The technology underneath cryptocurrencies, blockchain or other DLT, can be used for a range of data management and automation applications. It’s true that 12 of the 29 firms in the last cohort of the FCA’s sandbox are using DLT, but in fact only two firms are working on crypto applications. Across all the cohorts, DLT is the most common feature of test products (33 firms out of the 89), but only four firms have tested cryptocurrency services. Other applications of DLT include money transfer, digital identification, trade settlement, flight insurance, anti-money laundering (AML) and invoice payments. There may be other risks arising from these products, but the danger from sandbox-endorsed ICO products is overblown.
“The majority of firms we have supported through the sandbox are not crypto or blockchain based,” says head of FCA Innovate, Anna Wallace.
On the other side of the ICO “problem”, there is a real need for regulators to get a handle on the activities and risks. A blanket ban of ICOs is not a sustainable approach.
Sandler comments: “A number of companies are going to keep raising funds this way. I think it is unfair to state that all ICOs are bad however it may be unclear whether they are compliant with the required regulations.
“A regulator is not going to be able to fully understand how to regulate this properly until they actually work with it [in a sandbox]. If the regulation on ICOs was clearer and we understood what the remits were as a bank and as an industry, we would be able to work with those companies.”
In October 2018, a ‘Stakeholder Group’ of the European Securities and Markets Agency (ESMA) published research and advice on the risks of ICO’s and the state of existing regulation across Europe. It found that Malta, Switzerland, Lithuania, Gibraltar, Jersey and the Isle of Man have developed specific guidelines or frameworks for assessing ICOs and establishing how to apply financial services legislation.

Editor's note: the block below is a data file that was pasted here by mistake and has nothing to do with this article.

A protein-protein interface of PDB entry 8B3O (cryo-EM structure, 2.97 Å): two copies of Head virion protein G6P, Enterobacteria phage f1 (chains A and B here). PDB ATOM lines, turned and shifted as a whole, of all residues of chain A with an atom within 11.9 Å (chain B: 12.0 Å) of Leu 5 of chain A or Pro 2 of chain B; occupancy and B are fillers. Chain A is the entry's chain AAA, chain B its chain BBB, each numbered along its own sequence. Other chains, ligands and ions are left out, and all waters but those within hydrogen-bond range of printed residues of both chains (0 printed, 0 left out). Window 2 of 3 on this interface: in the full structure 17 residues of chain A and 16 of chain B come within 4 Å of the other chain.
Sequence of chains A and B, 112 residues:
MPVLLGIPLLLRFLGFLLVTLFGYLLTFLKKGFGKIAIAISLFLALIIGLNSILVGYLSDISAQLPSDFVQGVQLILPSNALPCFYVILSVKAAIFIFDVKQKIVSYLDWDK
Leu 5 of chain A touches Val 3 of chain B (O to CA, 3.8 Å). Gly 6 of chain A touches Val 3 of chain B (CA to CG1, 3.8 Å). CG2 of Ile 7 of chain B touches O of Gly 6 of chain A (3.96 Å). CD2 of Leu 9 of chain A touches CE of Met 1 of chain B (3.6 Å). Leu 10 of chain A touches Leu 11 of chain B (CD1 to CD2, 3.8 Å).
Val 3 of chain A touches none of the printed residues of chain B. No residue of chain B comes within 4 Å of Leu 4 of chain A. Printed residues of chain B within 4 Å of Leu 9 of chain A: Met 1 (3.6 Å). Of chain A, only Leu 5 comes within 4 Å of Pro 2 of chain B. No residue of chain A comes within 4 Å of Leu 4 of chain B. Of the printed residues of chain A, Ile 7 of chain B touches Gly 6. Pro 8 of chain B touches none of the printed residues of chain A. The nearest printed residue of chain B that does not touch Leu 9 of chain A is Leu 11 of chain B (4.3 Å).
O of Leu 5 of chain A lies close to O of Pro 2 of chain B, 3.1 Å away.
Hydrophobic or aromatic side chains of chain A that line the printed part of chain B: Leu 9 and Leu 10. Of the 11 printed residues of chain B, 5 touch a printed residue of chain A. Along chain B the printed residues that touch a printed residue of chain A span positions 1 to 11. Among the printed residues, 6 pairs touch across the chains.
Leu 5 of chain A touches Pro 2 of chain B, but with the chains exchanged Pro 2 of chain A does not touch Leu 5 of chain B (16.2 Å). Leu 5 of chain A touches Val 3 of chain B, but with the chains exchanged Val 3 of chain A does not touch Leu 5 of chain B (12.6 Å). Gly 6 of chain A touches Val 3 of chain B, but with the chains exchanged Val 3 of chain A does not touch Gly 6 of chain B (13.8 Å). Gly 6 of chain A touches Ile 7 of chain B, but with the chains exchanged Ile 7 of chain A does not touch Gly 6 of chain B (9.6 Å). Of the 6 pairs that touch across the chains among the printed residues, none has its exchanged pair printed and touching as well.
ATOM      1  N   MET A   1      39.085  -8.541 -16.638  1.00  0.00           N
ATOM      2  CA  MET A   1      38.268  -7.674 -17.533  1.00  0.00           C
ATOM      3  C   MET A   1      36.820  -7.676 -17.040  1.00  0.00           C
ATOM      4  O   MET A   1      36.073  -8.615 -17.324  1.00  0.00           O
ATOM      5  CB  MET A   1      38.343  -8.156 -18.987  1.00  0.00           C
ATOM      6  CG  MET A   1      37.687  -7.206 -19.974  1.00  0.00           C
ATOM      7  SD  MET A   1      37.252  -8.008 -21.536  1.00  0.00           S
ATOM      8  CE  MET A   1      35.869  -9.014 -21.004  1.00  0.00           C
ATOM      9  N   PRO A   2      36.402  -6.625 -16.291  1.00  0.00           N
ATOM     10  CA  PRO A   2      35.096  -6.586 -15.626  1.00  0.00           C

A global approach
The UK’s FCA has led the way for other jurisdictions to develop similar sandbox programmes. But it’s unfair to place the responsibility on the UK regulator for any risks arising from sandboxes in other jurisdictions. Inevitably, not all regulators are born equal, as Jemima Kelly noted in Alphaville column. But this discrepancy is already being tackled by an active global network of financial regulators, who believe that sharing insights is the best way to ensure financial stability and consumer protection across all jurisdictions. For some regulators, including the FCA, the end-goal is a global fintech sandbox whereby cross-jurisdictional tests and supervision would mitigate the “race to the bottom” risk, and help even out the different levels of protection.
“One of the things I like about fintech is that it is so collaborative,” explains Sandler, who is supportive of and has advised on a global fintech sandbox initiative. “You get to do things with lots of different people, cross-industry but also cross-border. Fintech does not understand borders. [Industry players] want to be working closely with a number of regulators and policymakers and you want your regulators and policymakers to be working together. That is why I believe that it is a great idea for sandboxes to be more global.”